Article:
Mr Modchips – criminal circumvention charges reversed in the UK

In late June a decision came down (which I appear to have missed) in the England and Wales Court of Appeal quashing the conviction of Mr Modchips (aka Neil Higgs) for providing modchips in contravention of the UK anti-circumvention provisions in s.296ZB of the Copyright, Designs and Patents Act 1988 (UK).

The case, Higgs v R [2008] EWCA Crim 1324 (24 June 2008), makes for interesting reading.

The Court of Appeal held that the wording in the UK act: “prevention or restriction of acts that are not authorised by the copyright owner of that work and are restricted by copyright.” is to be read similarly to the provision in the Australian act: “to prevent or inhibit the infringement of copyright”. Accordingly, the reasoning of the High Court of Australia in Stevens v Sony [2005] HCA 58 has some application in the UK.1)

The Court of Appeal concluded that a technological measure must actually prevent the infringement of copyright:

In the end, therefore, one comes back to the UK Act. Is it enough if the technological measure is a discouragement or general commercial hindrance to copyright infringement or must it be a measure which physically prevents it? To our minds the position is clear – it is the latter. Neither the Directive nor the Act would have been drafted in the way that they are if such a general form of hindrance was enough.2)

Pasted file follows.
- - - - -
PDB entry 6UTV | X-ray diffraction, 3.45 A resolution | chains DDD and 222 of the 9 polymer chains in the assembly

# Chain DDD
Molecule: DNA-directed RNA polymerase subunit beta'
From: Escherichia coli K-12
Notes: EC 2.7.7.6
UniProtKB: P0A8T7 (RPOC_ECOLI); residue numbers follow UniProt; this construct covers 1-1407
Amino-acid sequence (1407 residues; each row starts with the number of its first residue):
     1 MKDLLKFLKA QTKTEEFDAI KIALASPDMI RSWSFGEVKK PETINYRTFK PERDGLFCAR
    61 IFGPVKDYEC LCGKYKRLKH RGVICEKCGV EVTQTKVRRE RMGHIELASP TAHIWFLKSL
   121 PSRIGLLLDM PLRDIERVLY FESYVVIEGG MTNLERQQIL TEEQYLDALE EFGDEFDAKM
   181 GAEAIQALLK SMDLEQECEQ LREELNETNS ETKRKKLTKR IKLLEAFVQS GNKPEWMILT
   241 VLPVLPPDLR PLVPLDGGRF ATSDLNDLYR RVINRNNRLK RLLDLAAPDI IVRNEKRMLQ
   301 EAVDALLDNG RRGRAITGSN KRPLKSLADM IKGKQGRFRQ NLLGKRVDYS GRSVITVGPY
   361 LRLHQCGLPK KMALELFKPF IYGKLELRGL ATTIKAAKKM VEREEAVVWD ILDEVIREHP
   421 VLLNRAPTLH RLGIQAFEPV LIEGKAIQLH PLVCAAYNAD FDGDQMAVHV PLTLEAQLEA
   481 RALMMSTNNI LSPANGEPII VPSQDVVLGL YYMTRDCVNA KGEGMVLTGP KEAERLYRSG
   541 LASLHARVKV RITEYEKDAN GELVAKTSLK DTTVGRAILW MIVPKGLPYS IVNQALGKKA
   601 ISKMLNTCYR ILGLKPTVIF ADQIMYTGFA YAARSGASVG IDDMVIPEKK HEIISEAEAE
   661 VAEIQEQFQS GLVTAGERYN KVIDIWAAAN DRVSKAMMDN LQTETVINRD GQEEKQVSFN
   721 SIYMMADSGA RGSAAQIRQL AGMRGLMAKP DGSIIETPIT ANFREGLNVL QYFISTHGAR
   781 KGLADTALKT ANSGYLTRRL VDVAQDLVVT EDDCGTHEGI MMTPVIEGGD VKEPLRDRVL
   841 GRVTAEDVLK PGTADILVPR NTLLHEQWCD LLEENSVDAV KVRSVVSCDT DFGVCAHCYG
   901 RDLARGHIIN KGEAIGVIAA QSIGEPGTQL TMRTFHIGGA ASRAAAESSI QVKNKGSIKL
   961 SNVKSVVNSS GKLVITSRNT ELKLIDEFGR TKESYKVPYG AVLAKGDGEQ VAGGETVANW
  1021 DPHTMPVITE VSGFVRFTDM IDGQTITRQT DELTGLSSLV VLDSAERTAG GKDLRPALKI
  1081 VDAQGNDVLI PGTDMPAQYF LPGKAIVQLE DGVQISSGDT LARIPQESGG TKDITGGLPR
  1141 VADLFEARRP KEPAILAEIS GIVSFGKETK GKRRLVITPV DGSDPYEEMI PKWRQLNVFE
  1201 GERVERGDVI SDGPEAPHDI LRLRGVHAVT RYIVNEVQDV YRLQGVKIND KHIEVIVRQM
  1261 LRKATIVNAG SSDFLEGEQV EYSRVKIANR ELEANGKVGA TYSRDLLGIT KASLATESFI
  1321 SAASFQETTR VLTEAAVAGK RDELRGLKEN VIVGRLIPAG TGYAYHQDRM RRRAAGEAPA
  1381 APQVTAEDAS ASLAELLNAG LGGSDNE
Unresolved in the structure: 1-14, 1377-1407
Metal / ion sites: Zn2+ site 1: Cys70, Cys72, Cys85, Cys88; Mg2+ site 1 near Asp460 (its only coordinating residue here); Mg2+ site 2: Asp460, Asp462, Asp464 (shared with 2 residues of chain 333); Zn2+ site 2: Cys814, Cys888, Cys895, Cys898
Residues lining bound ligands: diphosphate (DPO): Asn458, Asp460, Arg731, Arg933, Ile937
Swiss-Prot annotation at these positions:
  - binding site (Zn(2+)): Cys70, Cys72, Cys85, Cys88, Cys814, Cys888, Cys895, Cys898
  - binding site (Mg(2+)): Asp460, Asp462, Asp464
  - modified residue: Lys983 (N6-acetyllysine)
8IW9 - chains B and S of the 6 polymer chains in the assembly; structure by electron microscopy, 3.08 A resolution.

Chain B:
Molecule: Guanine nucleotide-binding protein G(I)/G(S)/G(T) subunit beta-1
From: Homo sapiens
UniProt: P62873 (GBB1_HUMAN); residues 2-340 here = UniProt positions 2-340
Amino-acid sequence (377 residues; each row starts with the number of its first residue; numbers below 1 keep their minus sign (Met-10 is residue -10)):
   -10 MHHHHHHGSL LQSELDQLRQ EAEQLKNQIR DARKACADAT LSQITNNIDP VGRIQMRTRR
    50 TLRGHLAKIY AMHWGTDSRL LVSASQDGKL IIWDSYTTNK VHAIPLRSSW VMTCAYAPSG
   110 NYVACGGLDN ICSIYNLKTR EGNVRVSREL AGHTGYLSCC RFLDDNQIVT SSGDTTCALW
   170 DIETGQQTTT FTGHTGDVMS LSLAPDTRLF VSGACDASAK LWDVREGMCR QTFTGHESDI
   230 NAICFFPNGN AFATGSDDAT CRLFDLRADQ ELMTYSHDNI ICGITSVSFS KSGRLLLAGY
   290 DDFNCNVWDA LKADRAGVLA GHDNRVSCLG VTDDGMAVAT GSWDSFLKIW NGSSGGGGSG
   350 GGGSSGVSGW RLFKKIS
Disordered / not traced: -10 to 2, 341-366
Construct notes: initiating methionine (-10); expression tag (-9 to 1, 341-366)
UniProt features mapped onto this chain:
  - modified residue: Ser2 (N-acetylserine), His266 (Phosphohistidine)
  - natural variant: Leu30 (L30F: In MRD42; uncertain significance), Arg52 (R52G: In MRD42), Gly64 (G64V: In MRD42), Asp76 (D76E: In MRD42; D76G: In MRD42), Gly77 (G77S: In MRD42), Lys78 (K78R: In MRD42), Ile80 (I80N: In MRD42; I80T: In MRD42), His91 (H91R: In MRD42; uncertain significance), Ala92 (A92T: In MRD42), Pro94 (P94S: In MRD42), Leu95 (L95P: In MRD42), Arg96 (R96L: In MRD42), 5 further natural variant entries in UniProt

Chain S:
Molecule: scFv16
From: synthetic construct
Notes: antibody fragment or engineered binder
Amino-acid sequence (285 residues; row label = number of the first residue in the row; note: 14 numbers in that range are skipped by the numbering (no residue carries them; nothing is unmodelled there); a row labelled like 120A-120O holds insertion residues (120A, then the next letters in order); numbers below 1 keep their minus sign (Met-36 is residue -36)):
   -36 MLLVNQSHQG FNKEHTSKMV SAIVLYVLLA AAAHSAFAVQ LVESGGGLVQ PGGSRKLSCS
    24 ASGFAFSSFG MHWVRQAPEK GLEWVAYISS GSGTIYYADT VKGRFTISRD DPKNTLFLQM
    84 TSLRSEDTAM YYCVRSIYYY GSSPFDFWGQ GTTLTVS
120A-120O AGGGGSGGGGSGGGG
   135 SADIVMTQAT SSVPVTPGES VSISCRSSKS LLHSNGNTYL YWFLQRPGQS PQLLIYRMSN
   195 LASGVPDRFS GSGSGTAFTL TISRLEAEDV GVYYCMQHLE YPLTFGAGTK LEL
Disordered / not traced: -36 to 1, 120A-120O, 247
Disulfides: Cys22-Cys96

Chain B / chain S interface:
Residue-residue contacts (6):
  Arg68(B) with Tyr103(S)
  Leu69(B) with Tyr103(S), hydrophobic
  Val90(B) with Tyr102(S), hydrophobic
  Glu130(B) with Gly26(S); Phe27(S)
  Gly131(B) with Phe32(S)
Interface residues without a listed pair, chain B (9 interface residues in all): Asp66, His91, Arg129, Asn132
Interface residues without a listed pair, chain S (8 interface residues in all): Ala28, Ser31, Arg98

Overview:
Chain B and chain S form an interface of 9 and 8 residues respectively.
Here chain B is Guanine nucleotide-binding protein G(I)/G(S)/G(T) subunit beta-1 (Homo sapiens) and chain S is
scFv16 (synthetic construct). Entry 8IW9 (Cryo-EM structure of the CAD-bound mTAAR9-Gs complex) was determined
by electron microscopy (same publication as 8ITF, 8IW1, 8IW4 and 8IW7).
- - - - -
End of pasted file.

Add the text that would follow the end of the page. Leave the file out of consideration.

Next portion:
This all sounds like good news. Especially for Mr Modchips himself. However, the court warned that future defendants may not be so lucky, especially given that reproduction into RAM is an infringing act:

It is for those reasons we quashed the convictions. Mr Higgs is a fortunate man in that it may well be that if the legislation had been less complex and/or the Crown had had greater opportunity to consider the details of copyright law the case would have been proved on the basis that merely playing a pirated game involves making a copy in the console and thus involves infringement. He may also be fortunate that, at least this far, he has not been sued in the civil courts. There the procedure is apt to be much faster, technical slip-ups in evidence can generally be readily cured before final judgment and the remedies of damages, an account of profits, injunction and legal costs are readily obtainable. Breach of an injunction, if serious, can of course itself lead to imprisonment.3)

This decision places the UK law in a very similar position to the Australian law after Stevens v Sony. There is still considerable doubt as to whether modchips are legal under Australian law after the changes to the definition of 'material form'. After the changes introduced by the AUSFTA, 'Material Form' now “includes any form (whether visible or not) of storage of the work or adaptation, or a substantial part of the work or adaptation, (whether or not the work or adaptation, or a substantial part of the work or adaptation, can be reproduced).”4) This means that a device which prevents the playing of an unauthorised game can now be argued to prevent an infringement, rather than merely render an already infringing copy less useful. This means that the devices in the current batch of consoles may be technological protection measures, and this in turn means that modchips may now be circumvention devices, despite their usefulness for other, non-infringing, purposes.

at [21].
at [35].